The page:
By Mike Novakowski
A man who sent email messages to an undercover police officer posing as a 14-yearold girl did not have a reasonable expectation of privacy in the messages received by the officer.
By Mike Novakowski
In R. v. Mills, 2017 NLCA 12, a police officer created a Hotmail account for a fictitious 14-year-old girl named “Leann”, together with a Facebook page and profile containing background information. This included information that she was a high school student and a photo obtained from the Internet. About three weeks later, the officer received a Facebook message from Mills (a 32-year-old man). Over a period of approximately three months, there was an exchange of emails. The officer used a public and commonly used screen shot program called “Snagit” to capture all the information on his computer screen during each communication with Mills. A meeting at a park was arranged and, when Mills showed up, he was arrested and subsequently charged with communicating via a computer system for the purposes of committing sexual offences.
In Newfoundland and Labrador Provincial Court the police were able to identify the documents produced by the “Snagit” screen captures and testified that they were accurate. The judge, however, went on to conclude that Mills’ s. 8 Charter right to be secure against unreasonable search or seizure was breached because the police failed to meet the requirements under Part VI of the Criminal Code by obtaining authorizations to intercept the electronic communications. In the judge’s view, the police were required to obtain an authorization under s. 184.2 of the Criminal Code. The judge, however, nevertheless admitted the evidence under s. 24(2) and convicted Mills of communicating by means of a computer with a person believed to be under the age of sixteen years for a sexual purpose. He was sentenced to 14 months imprisonment, which was reduced by two months to compensate for the Charter violation. He was also sentenced to one-year probation and ordered to provide a DNA sample.
The Crown appealed Mills, sentence to the Newfoundland and Labrador Court of Appeal submitting that the trial judge erred in finding that Part VI of the Criminal Code applied in this case and therefore the judge improperly found a Charter breach upon which to reduce the sentence. In the Crown’s submission, Part VI deals with the “Invasion of Privacy”, which did not apply in this case.
Part VI Application
Justice Welsh, delivering the Court of Appeal’s opinion, noted that ss. 184 (interception) and 184.2 (interception with consent) under Part VI only apply where there is an “intercept”. But in this case, Welsh concluded there was no intercept. “Where there is direct communication between two people, the intended recipient cannot be characterized as having ‘intercepted’ a communication meant for that person,” she said. “Further, the fact, unknown to the sender, that the recipient is a police officer cannot change the nature of the communication or transform a receipt by the intended recipient into an interception. Viewed from another perspective, if ‘Leann’ had, in fact, been a fourteen year old girl, it could not be said that her receipt of the communications from Mr. Mills constituted an interception.”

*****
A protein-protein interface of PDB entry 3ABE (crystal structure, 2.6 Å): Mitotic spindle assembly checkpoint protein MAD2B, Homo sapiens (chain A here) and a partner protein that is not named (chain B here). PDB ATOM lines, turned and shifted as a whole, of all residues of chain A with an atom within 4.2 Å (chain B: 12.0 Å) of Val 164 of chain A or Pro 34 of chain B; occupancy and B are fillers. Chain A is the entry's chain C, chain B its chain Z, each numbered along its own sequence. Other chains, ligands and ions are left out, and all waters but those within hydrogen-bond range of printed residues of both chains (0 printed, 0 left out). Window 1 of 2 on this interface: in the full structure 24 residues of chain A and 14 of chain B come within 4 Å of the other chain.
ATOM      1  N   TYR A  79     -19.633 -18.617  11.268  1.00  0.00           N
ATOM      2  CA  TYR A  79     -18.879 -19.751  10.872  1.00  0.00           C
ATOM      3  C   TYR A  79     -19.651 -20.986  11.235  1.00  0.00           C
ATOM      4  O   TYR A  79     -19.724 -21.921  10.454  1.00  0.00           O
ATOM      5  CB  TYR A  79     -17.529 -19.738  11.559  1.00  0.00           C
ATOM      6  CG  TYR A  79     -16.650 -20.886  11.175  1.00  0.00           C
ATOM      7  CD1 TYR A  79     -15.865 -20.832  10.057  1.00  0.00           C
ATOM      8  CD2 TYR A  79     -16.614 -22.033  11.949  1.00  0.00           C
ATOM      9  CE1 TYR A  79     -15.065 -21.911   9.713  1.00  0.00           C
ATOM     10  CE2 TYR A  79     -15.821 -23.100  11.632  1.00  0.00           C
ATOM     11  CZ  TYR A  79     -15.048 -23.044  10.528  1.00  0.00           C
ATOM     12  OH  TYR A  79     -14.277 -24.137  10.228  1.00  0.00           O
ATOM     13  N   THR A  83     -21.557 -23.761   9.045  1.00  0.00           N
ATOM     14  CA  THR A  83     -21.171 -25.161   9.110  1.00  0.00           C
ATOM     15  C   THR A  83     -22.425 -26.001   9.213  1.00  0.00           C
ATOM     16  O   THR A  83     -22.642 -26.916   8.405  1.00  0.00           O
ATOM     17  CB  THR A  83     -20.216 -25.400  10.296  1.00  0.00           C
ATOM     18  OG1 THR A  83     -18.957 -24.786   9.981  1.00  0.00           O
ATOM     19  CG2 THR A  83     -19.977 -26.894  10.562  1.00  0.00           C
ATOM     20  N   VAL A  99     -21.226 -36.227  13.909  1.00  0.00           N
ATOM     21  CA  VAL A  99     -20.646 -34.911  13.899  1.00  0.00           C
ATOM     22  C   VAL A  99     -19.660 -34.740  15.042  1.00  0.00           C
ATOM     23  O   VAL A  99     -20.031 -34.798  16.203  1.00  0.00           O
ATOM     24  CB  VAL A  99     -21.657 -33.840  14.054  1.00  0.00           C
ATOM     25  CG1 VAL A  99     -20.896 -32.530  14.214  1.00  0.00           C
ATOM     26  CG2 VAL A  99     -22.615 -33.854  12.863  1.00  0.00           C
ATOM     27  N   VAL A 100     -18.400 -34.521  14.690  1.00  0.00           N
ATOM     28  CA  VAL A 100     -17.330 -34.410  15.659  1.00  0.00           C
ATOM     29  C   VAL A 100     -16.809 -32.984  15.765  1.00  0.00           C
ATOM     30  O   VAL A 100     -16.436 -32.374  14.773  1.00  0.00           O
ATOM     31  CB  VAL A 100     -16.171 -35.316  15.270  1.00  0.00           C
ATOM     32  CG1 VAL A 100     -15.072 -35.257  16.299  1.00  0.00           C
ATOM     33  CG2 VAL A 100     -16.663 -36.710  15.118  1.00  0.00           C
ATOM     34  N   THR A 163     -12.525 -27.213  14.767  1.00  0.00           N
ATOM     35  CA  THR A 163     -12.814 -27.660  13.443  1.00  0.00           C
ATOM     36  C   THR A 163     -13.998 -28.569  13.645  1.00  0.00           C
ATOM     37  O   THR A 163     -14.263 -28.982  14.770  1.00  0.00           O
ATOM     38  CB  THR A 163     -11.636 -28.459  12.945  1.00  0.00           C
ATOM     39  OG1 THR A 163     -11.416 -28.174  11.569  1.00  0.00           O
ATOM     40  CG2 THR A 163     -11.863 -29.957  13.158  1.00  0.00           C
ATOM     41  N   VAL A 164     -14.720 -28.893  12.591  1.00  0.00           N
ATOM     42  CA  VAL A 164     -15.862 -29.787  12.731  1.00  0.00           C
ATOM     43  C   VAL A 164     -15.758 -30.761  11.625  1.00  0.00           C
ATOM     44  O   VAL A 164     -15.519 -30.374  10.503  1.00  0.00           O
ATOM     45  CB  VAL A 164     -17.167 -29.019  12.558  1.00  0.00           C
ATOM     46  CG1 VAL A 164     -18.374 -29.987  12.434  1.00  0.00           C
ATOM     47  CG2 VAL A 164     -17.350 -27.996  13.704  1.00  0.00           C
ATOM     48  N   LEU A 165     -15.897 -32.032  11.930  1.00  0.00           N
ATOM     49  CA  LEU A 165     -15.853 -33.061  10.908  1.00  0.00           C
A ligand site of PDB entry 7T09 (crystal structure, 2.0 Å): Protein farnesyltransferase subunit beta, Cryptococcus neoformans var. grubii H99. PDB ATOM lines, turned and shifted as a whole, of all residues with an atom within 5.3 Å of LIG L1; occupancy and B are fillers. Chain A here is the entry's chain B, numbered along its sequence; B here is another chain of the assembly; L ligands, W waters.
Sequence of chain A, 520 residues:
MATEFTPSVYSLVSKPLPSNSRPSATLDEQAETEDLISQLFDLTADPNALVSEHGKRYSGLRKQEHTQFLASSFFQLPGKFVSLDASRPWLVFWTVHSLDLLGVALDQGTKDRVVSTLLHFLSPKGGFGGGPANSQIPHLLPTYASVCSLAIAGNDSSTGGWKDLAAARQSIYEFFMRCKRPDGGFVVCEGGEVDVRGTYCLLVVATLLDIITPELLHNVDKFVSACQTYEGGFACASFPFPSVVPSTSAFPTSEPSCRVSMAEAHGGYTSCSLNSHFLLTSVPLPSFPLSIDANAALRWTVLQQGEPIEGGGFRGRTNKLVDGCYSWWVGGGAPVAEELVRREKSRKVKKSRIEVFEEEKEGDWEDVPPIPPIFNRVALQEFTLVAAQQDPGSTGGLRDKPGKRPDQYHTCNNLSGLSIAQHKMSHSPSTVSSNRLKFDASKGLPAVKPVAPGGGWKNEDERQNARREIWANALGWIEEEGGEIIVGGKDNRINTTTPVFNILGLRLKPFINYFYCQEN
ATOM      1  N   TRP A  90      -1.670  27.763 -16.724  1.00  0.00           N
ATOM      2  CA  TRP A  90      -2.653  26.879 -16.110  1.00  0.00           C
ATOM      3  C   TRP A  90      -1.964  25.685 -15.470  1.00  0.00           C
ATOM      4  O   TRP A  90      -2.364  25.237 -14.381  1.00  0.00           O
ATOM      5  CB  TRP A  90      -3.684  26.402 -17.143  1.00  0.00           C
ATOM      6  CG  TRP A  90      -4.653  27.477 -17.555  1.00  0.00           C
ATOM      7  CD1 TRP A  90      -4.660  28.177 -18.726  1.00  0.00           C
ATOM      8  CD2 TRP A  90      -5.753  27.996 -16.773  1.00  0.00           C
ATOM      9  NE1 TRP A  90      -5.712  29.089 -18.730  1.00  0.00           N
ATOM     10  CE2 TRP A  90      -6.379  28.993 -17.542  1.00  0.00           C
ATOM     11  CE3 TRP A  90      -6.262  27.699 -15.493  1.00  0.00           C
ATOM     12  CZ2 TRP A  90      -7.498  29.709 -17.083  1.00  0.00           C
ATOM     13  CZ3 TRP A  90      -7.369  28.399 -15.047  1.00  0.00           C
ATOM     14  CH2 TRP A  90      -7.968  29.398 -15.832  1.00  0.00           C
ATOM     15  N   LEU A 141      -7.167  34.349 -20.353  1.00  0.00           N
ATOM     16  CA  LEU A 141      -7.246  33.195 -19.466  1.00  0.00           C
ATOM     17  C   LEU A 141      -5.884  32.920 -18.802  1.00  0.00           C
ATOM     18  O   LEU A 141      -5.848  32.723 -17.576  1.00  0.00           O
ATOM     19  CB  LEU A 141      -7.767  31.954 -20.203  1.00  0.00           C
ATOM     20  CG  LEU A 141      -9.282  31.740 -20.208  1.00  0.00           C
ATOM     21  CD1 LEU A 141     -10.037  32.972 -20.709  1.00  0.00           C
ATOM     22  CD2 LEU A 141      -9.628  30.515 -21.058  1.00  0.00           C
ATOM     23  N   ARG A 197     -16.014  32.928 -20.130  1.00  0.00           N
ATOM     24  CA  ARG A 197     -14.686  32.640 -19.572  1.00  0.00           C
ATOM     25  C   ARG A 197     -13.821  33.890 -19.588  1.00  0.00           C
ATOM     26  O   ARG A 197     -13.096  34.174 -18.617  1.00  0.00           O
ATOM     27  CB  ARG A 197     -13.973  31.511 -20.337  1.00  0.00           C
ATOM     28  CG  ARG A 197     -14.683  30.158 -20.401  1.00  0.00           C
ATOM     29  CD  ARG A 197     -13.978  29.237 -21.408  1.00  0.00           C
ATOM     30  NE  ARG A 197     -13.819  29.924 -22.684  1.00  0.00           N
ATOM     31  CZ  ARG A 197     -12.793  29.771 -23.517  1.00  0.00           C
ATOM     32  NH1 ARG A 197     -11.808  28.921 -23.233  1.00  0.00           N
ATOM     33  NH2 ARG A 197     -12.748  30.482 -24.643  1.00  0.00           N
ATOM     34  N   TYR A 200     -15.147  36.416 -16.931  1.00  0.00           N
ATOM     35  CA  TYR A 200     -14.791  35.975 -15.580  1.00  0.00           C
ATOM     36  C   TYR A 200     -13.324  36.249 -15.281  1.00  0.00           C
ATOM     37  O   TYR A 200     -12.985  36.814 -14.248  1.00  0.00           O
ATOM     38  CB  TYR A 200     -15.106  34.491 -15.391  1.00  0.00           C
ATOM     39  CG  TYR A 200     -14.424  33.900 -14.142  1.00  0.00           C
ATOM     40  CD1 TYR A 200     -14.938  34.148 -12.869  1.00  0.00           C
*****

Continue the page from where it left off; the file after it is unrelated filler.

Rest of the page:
Since there was no intercept, Part VI of the Criminal Code did not apply and no authorization was required.
Use of “Snagit”
Using the Snagit computer software did not alter the conclusion that the officer did not intercept Mills’ communications. The Snagit program did not affect the manner in which his communications came into the officer’s possession and the program was simply a means to retain a record of the communications. “Making a copy of a received message, either on paper or electronically, could not, on that basis, be characterized as an interception,” Welsh said. “Making a record of a received electronic communication using a software program for that purpose does not constitute an interception of the communication.”
Alternative s. 8 Charter Breaches?
In this case, the Court of Appeal found there was no alternative basis for finding a, s. 8 Charter breach because Mills did not have a reasonable expectation of privacy in the messages he sent to “Leann”:
… Mr. Mills was using electronic social media to communicate and share information with a person he did not know and whose identity he could not confirm. On an objective analysis, as the sender of such communications, Mr. Mills must have known that he lost control over any expectation of confidentiality that he appears to have hoped would be exercised by the recipient of the messages. He took a risk when he voluntarily communicated with someone he did not know, a person he was not in a position to trust. Any subjective expectation of privacy Mr. Mills may have had was not objectively reasonable. In the absence of a reasonable expectation of privacy, section 8 of the Charter was not engaged.
I hasten to add that the nature of communications between Mr. Mills and “Leann”, which took place using social media such as Facebook, must be distinguished from communications in which there would, in fact, be a reasonable expectation of privacy. For example, privacy could be expected if the recipient of a communication is the sender’s bank. Such a communication is sent for a particular purpose, using a means of communication that is represented to be secure, that clearly engages objectively reasonable privacy interests. [paras. 23-24]
Without a reasonable expectation of privacy, there could be no infringement of s. 8. The Crown’s appeal was allowed; the two-month sentence reduction was set aside and the sentence of 14 months imprisonment was affirmed. However, this additional two months imprisonment was stayed as requested by Crown.
Mike Novakowski is Blue Line’s case law columnist. He can be contacted at: firstname.lastname@example.org.